What is it?

Relaxation can take many forms and therapies can differ in origins, philosophy and method. The goal is to achieve a sense of relaxation and inner peace. Relaxation therapies can be divided into three main groups; those that focus largely on bodily sensations and manipulation such as progressive muscle relaxation, those that focus on mental manipulation such as self hypnosis and finally a combination of the two such as in mindfulness.

Relaxation can be done by the individual alone, in a group or can be administered by someone else such as in message. Other examples include; meditation, deep breathing, paced respiration and yoga. With all relaxation techniques practice improves ones ability to get benefit from the relaxation. Often one technique is preferred to others by individuals, so one should try other types of relaxation if one technique doesn’t suit.

Why use relaxation techniques?

Relaxation therapies can help manage stress, help control pain, can with sleep problems, can reduce anxiety and can help regulate emotions so we feel more in control.

Commonly recommended techniques.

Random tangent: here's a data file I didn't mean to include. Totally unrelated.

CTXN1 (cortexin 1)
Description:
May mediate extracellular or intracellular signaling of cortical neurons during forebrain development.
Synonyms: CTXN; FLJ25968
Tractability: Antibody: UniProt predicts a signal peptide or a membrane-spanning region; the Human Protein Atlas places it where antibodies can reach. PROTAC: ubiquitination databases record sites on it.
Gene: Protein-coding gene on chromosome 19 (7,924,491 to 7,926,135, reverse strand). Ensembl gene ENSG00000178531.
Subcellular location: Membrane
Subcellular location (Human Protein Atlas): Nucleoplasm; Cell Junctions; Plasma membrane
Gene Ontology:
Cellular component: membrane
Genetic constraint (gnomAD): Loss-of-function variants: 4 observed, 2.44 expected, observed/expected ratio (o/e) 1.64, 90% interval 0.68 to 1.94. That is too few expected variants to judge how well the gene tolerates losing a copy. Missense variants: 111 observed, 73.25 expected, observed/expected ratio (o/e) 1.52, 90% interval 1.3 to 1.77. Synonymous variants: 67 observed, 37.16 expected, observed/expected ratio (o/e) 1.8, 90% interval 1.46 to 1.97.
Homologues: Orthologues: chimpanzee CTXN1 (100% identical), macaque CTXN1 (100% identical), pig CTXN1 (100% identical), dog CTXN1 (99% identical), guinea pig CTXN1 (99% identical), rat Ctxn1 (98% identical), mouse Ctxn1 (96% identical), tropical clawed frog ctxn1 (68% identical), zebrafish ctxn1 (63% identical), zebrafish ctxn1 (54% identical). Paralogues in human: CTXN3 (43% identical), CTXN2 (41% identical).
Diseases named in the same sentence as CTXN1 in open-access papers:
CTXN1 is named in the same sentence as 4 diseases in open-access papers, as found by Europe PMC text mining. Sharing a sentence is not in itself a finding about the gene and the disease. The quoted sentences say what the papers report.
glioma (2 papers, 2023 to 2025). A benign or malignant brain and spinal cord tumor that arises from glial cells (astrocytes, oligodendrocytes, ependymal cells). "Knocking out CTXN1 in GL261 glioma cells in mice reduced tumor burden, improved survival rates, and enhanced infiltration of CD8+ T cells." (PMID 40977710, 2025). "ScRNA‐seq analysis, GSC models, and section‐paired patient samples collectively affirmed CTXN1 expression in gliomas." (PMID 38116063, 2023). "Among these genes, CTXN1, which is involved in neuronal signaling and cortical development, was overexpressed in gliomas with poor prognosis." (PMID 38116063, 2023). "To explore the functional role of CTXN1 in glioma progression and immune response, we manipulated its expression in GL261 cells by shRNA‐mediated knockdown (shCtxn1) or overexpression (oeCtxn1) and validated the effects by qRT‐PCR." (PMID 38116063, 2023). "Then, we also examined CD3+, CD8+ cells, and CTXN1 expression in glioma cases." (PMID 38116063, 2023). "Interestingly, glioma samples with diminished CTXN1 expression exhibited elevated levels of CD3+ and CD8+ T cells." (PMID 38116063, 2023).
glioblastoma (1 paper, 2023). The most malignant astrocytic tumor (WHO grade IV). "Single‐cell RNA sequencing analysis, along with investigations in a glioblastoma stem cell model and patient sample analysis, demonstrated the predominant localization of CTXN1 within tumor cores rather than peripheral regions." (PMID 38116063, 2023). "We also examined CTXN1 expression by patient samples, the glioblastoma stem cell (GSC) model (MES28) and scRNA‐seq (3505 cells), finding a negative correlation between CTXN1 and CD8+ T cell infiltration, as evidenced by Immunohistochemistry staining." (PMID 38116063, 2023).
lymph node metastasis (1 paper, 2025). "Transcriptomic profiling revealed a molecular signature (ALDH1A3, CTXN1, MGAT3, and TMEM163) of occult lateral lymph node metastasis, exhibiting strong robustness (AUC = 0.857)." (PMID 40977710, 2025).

• Mindfulness, focuses on body sensations and thoughts that occur in the moment. The person learns to become more aware and reconnect with their sensations and thoughts.
  • Yoga, originating from Buddhism it is a bodily discipline that focuses the body and mind. Controlled breathing and slow, deliberate movements and postures are used.
  • Progressive muscle relaxation, a person is tensing and relaxing different major muscle groups usually starting in the arms and led and moving to the head and neck and torso muscle groups. Many scripts and professional CD can be found to lead you through this technique.
  • Transcendental meditation, a person focuses on a sound or thought. A word, mantra, or sound is repeated many times in an attempt to enter a trance like state of relaxation.